Prairie Grove Woman Sues Ocean Spray For Sugar Label; Case Exceeds $5 Million

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A Prairie Grove woman is suing Ocean Spray, saying the company falsely claims it adds no sugar to its cranberry juice.

Breanna Center filed the lawsuit in Washington County Circuit Court on May 22. The case was moved to federal court Thursday, according to court records.

Center filed the lawsuit on behalf of herself and others who have bought Ocean Spray’s cranberry juice with the “no sugar added” label. The lawsuit seeks unspecified damages from Ocean Spray.

A company representative told the court the case reaches above $5 million because of the number of people who have bought the juice. Cases above $5 million are typically forwarded to federal court.

The lawsuit states Ocean Spray’s 100 Percent Cranberry Juice is mislabeled and thus breaks Arkansas state law. Although the front of the bottle states the juice has “no sugar added,” the product contains concentrated fruit juice, according to the suit.

The lawsuit cites the Arkansas law that states the terms “no added sugar,” “without added sugar,” or “no sugar added” may be used on products only if the product does not contain concentrated fruit juice, among other restrictions.

“The labels on the Ocean Spray product—aside from being unlawful under Arkansas law—are also misleading, deceptive, unfair and fraudulent,” the lawsuit states. “The very face that (Ocean Spray) sold the illegal Ocean Spray product and did not disclose this fact to consumers is a deceptive act in and of itself.”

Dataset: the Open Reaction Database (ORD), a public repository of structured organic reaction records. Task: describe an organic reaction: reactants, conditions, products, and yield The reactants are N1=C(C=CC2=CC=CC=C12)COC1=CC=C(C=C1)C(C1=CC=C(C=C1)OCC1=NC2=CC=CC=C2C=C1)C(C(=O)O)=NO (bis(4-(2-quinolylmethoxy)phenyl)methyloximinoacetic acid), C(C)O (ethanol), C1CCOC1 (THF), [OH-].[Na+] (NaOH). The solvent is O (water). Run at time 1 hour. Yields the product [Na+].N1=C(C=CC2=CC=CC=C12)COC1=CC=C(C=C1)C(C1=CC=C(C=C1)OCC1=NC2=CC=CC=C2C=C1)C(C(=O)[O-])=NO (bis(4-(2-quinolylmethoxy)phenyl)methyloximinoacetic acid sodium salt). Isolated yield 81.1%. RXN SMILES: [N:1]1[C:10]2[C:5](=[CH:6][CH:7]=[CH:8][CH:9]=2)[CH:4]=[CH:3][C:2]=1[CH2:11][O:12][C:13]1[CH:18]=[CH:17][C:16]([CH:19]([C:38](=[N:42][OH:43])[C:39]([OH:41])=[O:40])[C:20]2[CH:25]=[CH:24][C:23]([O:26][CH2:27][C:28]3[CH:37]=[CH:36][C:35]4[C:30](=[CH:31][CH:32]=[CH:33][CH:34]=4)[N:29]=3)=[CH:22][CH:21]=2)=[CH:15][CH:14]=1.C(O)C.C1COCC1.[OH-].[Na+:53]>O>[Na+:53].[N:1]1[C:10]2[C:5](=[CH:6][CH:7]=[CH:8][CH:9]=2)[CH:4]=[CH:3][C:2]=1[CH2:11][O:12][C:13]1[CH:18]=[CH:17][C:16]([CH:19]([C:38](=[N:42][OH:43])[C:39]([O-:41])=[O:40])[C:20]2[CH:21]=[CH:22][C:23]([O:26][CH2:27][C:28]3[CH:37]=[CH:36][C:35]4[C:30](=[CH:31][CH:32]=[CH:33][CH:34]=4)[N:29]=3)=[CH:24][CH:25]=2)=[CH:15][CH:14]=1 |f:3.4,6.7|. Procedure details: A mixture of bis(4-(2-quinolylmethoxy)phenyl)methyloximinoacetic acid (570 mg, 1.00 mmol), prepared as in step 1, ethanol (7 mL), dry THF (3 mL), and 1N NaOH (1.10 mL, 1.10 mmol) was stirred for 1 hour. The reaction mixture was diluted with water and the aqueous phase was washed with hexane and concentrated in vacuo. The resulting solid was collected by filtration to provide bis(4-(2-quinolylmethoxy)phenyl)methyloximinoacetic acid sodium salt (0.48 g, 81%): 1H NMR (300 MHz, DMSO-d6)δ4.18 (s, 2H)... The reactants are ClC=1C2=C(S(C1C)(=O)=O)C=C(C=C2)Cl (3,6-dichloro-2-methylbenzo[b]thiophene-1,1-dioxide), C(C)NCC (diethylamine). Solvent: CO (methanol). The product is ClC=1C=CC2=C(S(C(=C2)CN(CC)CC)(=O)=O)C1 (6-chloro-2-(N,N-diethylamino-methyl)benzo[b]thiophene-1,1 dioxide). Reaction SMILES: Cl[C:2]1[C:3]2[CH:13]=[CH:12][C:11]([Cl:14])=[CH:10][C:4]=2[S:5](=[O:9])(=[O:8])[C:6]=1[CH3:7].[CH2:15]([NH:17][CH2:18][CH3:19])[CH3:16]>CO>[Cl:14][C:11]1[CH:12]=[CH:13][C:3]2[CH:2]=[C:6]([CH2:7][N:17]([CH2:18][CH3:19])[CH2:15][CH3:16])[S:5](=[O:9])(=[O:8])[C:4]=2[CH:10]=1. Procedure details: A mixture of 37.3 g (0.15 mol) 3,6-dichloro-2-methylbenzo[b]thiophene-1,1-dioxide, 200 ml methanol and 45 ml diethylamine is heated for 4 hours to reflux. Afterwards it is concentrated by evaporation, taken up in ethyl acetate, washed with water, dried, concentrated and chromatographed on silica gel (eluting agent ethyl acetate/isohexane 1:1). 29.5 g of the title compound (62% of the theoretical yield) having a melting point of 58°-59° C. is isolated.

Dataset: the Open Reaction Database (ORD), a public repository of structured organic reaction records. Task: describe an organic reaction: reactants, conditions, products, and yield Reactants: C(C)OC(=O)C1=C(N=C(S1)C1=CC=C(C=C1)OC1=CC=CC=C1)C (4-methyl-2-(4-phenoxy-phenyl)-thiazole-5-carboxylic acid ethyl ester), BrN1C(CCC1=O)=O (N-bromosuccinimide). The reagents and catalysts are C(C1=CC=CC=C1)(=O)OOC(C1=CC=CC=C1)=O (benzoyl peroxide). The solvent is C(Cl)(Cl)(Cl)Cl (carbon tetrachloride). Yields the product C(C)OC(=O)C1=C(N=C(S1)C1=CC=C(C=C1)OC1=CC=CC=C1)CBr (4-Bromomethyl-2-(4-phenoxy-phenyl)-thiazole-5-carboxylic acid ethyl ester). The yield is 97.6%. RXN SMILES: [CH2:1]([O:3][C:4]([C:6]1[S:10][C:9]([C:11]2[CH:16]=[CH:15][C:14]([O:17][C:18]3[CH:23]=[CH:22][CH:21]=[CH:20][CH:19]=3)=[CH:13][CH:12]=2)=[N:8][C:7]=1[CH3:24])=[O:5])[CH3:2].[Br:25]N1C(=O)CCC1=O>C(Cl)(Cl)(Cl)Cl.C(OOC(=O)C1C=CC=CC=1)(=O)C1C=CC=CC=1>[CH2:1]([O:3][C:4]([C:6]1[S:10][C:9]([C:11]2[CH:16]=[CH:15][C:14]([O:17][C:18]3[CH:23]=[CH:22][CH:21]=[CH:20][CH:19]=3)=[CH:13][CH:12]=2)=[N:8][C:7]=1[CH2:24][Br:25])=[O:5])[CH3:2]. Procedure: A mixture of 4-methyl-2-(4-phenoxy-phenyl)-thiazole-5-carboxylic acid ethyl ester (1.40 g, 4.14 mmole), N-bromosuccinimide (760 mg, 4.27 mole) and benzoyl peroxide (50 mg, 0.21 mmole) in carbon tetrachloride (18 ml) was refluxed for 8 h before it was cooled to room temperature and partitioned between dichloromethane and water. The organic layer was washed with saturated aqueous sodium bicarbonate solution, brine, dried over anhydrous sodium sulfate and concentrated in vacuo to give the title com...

Center is represented by Kenneth Shemin of the Shemin Law Firm out of Rogers, while Ocean Spray is being defended by Marshall Ney out of Rogers, according to court records.


  • Ron Snider

    This is insane, just someone wanting to get free money on the backs of all other consumers.

    Read the nutritional label on the back to see the sugar content.

    Yes, the “no sugar added”, sounds like sugar free, but read the back.

    If I was the federal judge, I’d make ocean spray donate $100,000 to an Arkansas food bank and give each ” victim ” $1.00 and each side pays their own legal bills.

    What ever happened to common sense and decency?

  • Bob Collins

    Yes, I have a bottle of this in my refrigerator right now; will I sue them? No. I’m not stupid or greedy enough to punish a company for finally making something healthy enough to drink. Idiots.

  • Angie

    What an idiot?!?!? That’s why we are where we are and the fact that a judge will accept that in his court, another idiot!

  • matt

    When did sugar free fruits become available? My God there is sugar in a cranberry!!! I love this product mixed with a nice vodka. Is there any sugar in vodka? I might have a lawsuit.

  • Gary Trembly

    I have a bottle in my fridge right now! I’m gonna drink up the evidence before getting caught with it!

  • Richard S. Drake

    I’m not too sure you can say Healthy” and “sugar” in the same sentence with a straight face.